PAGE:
Are Almonds Getting a Bad Rep?On Mar 5, 2020
#mythbusters: almond farms aren't hurting the planet.
I'm sure you've heard the negative rumors floating around about almonds, water usage and the bee population. We dug deep into these issues and here's what we found:
While almond trees do use a lot of water, almond farmers are incredibly efficient with their water use. How? Instead of using irrigation (which can have negative environmental impacts from overwatering), almond farmers use ground or recycled water. That means smarter water use then most crops.
But wait.. there's more. Almond trees are perennial plants, meaning they grow from their roots and do not need to be replanted every year. By not being dug up year after year, these trees are creating a soil-rich environment. Crops that get dug up every year (like oats) completely deplete the soil, turning it to dirt, as well as require chemical fertilizers that pollute air and waterways.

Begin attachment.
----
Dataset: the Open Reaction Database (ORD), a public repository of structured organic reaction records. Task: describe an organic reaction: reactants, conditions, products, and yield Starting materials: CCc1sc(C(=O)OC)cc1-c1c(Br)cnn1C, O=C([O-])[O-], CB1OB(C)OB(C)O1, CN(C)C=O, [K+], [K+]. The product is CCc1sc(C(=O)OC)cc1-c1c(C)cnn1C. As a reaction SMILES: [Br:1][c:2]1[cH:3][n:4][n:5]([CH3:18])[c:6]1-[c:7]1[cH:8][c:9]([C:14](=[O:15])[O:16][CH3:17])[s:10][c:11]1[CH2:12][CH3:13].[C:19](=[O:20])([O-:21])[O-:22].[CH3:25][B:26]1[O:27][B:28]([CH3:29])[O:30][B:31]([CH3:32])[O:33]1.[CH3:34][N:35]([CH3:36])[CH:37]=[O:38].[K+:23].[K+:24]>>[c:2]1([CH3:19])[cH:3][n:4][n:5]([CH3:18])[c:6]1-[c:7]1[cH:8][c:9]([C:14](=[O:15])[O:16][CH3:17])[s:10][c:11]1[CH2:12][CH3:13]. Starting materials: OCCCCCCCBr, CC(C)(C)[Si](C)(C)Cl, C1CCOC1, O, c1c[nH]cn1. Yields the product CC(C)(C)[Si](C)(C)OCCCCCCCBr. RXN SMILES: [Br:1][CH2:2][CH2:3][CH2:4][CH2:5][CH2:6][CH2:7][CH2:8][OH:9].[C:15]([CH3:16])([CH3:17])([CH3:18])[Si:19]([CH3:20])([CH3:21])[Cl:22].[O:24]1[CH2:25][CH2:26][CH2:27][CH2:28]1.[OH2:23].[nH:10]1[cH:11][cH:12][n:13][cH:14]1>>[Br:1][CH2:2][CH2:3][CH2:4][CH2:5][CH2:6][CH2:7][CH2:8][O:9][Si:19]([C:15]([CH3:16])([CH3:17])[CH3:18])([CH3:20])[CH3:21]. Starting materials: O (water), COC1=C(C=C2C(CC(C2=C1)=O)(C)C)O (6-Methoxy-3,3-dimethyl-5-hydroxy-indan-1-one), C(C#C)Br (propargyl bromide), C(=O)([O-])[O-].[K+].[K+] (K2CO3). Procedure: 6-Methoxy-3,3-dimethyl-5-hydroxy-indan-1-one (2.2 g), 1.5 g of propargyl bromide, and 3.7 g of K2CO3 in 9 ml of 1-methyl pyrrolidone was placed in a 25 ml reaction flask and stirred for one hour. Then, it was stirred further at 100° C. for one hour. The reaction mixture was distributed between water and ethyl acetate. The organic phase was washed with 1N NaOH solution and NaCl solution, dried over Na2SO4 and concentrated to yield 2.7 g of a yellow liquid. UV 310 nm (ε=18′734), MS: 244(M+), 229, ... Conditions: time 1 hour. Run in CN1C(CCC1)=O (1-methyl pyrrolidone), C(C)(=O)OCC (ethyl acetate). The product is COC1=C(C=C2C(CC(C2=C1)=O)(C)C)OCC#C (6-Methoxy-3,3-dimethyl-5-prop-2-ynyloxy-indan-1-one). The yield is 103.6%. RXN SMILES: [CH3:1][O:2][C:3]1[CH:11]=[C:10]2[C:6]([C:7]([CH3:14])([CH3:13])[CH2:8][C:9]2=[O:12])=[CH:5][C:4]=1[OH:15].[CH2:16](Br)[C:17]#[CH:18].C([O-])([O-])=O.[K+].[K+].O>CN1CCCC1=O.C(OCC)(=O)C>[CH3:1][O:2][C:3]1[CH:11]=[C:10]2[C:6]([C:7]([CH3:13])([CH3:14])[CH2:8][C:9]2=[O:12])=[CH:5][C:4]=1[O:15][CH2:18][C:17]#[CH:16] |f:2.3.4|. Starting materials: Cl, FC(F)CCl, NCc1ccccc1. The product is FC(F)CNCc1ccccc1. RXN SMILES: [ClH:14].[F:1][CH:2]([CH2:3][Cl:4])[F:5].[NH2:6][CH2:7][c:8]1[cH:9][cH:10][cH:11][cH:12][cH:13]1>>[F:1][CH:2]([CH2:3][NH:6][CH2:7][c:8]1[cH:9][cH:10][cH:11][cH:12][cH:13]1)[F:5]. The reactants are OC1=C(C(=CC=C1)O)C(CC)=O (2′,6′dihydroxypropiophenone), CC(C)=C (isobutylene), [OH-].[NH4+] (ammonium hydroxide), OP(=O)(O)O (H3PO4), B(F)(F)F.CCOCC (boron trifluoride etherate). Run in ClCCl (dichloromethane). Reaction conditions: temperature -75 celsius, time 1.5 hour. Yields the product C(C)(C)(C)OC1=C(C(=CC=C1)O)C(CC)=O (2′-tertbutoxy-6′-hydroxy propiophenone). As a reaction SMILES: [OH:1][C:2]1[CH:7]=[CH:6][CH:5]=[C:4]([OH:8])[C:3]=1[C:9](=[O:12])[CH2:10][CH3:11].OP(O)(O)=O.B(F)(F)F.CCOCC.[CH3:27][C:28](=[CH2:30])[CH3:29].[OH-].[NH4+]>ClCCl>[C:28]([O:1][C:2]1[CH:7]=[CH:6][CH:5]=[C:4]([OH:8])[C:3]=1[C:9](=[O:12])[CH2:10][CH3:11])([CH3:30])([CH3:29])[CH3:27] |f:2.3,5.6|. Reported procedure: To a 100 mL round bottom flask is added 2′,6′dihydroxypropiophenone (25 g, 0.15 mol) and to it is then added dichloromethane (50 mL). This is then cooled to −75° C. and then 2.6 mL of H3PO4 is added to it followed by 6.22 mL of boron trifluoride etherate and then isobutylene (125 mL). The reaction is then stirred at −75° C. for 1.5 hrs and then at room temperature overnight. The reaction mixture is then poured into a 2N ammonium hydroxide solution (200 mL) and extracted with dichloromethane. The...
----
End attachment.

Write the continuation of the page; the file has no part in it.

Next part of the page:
Okay, one more thing. The relationship between organic almonds and bees is actually mutually beneficial. It's a different story when it comes to non-organic almond farms, which is why we always choose to use organic! Check out this article HERE.
In an (almond) nutshell, the headlines that almonds are bad for the planet isn't actually true. You have to dig deeper to understand the truth.
We source only organic almonds from responsible farmers and are working toward using ingredients that come from regenerative farms.
As consumers, our dollars dictate how companies think about and solve these problems. Spend your dollars wisely! In addition, here are a few ways you can continue to reduce your carbon footprint:
▶ No more single use plastic. Bring your coffee mug!
▶ Eat seasonally, locally, and mainly plant-based.
▶ Boycott Tetra Paks.
▶ Bike more, drive less.